Here is a picture of one of the handsome officers I’ve had the pleasure of meeting. 

Policedog

 

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Comments

Vicki, what a great story and how encouraging to know you can write what you don't know (but are willing to endlessly research). And yes, that is one handsome cop. Is he . . . single?

I'm afraid, Harley, you'd be disappointed. He's so dedicted to his job there's no room for romance.

I see that in my article I forgot to mention my web page: http://www.vickidelany.com. I've posted two chapters of Negative Image if you're interested in a sneek peek.

Hi Vicki,

Sorry, my mistake not not posting the link to your web page! And I love the story of the guy in bed...make me think twice, I'll tell you, before ignoring phone calls. Would scare the crap out of me! And like you, there's no way I would've rushed in with the cops. In my imagination I'm so much tougher than in real life. But it must have been nerve-wracking.

So admire you, going along with the police. And the telling details show in your wonderful books! Thanks for this.

Hi, Vicki! I love it that you have your own constable. We should all have one! I used to have my own sheriff's deputy, and when I told him how nervous I was about getting police procedure wrong, he laughed and said, 'Oh, Nancy, somewhere in this country there are cops making the very same mistakes." Wait, maybe that's not funny?? Ha!

Did you wear one of those pretty green vests? If so, I hope yours said, "Mystery Writer."

Welcome, Vicki!

Your novels look so interesting. I am looking forward to reading them.
I used to live in Canada so your stories are even more inviting to me.
I read your bio and Carleton University was mentioned where you earned your degree. I used to drive by there frequently when I lived there.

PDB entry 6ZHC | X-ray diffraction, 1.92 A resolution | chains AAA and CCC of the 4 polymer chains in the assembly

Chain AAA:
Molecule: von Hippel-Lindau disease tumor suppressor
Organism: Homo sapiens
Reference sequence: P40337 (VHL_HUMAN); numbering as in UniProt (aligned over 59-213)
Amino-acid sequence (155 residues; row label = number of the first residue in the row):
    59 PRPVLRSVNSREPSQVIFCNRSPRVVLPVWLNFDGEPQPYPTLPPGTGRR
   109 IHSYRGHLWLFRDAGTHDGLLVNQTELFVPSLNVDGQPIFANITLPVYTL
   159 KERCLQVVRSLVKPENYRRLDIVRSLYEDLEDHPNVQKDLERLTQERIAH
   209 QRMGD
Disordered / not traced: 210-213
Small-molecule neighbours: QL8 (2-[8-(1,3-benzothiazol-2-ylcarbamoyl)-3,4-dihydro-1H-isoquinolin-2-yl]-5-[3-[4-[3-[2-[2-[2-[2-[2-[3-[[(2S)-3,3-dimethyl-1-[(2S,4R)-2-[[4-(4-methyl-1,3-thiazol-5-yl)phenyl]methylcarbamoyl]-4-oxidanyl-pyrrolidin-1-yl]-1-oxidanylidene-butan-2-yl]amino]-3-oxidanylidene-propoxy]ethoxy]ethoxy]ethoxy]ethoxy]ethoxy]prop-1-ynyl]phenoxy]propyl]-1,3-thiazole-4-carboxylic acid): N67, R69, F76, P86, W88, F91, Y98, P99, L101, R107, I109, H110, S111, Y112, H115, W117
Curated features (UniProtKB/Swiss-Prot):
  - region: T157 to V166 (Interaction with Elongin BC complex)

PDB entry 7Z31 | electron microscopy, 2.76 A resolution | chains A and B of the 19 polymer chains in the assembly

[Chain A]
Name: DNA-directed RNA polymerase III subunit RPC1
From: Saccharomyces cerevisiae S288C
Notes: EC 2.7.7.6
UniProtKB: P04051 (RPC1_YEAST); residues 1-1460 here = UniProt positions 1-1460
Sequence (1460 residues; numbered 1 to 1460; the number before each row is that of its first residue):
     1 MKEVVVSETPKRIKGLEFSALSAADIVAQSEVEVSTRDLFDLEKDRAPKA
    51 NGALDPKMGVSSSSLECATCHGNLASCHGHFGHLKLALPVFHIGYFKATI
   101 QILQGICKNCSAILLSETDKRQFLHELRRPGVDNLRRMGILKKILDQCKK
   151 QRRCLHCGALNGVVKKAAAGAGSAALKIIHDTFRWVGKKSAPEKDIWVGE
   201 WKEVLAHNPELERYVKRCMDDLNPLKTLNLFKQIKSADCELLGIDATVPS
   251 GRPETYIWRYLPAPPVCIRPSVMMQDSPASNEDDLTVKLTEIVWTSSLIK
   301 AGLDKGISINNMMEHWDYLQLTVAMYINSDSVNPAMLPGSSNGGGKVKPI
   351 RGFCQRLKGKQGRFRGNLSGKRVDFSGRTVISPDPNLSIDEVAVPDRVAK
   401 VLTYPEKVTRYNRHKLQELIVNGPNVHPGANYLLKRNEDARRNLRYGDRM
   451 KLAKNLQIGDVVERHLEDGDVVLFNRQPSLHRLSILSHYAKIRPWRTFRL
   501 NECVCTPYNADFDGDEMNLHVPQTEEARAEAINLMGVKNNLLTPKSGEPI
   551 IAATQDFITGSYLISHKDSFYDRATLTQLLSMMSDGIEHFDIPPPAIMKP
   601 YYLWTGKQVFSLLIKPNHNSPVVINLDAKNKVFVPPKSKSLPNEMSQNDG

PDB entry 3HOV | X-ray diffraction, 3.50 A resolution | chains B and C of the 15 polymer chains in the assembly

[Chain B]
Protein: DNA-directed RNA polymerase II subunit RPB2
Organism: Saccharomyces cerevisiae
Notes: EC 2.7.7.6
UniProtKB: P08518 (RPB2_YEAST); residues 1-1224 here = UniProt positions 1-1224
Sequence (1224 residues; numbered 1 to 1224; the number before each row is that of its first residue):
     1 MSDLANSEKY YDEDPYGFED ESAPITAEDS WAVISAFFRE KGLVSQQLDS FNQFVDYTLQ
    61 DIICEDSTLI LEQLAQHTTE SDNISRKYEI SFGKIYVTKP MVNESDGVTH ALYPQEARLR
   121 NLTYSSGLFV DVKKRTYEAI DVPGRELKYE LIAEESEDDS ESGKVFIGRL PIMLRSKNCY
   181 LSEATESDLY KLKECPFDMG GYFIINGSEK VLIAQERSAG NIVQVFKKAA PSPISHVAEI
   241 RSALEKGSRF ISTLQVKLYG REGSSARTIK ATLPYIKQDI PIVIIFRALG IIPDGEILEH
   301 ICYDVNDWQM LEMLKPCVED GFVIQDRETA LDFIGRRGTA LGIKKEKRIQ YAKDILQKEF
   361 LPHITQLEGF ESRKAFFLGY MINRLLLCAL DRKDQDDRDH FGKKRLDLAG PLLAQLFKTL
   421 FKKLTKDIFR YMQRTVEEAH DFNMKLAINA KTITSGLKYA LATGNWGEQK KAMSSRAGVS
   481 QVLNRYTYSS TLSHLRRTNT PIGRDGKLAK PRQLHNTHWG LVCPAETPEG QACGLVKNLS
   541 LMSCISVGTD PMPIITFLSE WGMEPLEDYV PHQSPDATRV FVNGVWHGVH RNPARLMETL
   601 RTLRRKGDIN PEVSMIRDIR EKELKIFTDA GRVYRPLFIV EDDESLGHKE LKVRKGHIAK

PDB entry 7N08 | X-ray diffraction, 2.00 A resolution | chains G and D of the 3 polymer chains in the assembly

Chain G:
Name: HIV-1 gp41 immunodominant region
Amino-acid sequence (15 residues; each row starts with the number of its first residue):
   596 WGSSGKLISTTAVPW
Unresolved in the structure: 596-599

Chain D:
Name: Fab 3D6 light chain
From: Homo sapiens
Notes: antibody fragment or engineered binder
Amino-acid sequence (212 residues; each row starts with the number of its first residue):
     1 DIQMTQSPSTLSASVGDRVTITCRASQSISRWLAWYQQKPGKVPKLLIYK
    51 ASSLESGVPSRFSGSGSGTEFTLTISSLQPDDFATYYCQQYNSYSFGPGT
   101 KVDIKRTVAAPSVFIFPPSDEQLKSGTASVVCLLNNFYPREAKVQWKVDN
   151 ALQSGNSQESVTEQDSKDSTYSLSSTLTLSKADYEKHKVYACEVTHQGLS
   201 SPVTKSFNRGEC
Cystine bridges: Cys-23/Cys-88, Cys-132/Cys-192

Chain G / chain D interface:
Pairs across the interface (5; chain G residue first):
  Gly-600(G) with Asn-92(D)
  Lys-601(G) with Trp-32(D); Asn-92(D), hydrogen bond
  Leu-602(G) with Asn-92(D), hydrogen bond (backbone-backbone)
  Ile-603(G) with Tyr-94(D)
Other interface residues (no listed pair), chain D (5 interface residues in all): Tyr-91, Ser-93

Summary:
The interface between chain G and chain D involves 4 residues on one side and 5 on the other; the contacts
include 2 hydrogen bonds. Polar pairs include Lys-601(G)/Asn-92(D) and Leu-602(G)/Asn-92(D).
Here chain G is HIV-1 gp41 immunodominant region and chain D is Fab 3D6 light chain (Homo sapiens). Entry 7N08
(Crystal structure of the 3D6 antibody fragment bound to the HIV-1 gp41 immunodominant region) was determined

All the best!

I wouldn't call it pretty, but I am usually given a bulletproof vest, yes. Perhaps I should make a sign up to stick on it that says "writer'. One time they had to find black tape to stick over the name tag on the vest. Just in case some poor cop wouldn't get blamed for anything I did. When I went to the firing range I had a cap that said Police (because the day was exceptionally hot and a vest. I wanted to take a picture of myself but refrained.

I read your Negative Image ARC and enjoyed your characters and plot development, Vicki. I'll be reviewing the novel November 5th at Murderous Musings blog. As a former San Diego police reporter, I got a kick out of your story and can identify with your ride-alongs and other police related experiences. The German shepherd is indeed a handsome police oficer. :)

I fell into your books during the winter Olympics last year. I look forward to traveling Vancouver with them, and I think your preparation sounds really exciting. The man in his bed fizzled which is just as well, and funny. I am going to my TBR bookcase for your book, and look forward to the pleasure.

Hi, Vicki - nice to see you here. I confess I wasn't familiar with your books until I "friended" you on Facebook, but now I am, and I'm so glad. I'm busy getting my hands on them all.

I love the story of the guy in bed. I can only imagine what cops see just in humanity going through the normal course of their day. But as Louise said, it makes you think about ignoring phone calls.

Hope we'll see you often around these parts.

Welcome, Vicki. That police officer is one handsome dog.

Hi Vicki, welcome from another Canadian. Now I will have to go get your book and see if I can pretend I know where Trafalgar is! I used to weightlift with some VCP (Vancouver City Police) officers and they were the funniest guys in the gym.

You don't have to try to hard to find Trafalgar, Gaylin. The real city is mentioned in the acknowledgements! Hum weightlifting with VCP, nice.

Harley, you know that officer only likes one position, right? Sorry, I had too.

http://www.israelmilitary.com/ used to carry a reporter's bulletproof vest. I don't see it listed anymore. Being able to stop AK-47 fire, may be a bit much for Ontario.

Did the officers mention the paperwork? Every officer I know spends about 1/4 to 1/2 of a shift writing reports. Then there are court days as well.

Oh, yeah. They talk about the paperwork, Alan. In the books I gloss over that, but Molly Smith does think that "walking the beat in Trafalgar, B.C. at three o'clock on a Saturday afternoon is about the most boring job in the world."

Vicki, I'm enrolled in Larimer County's Citizens' Police Academy and am blown away by everything involved with police procedure. I did my first ride-along a couple of weeks ago. Love Molly!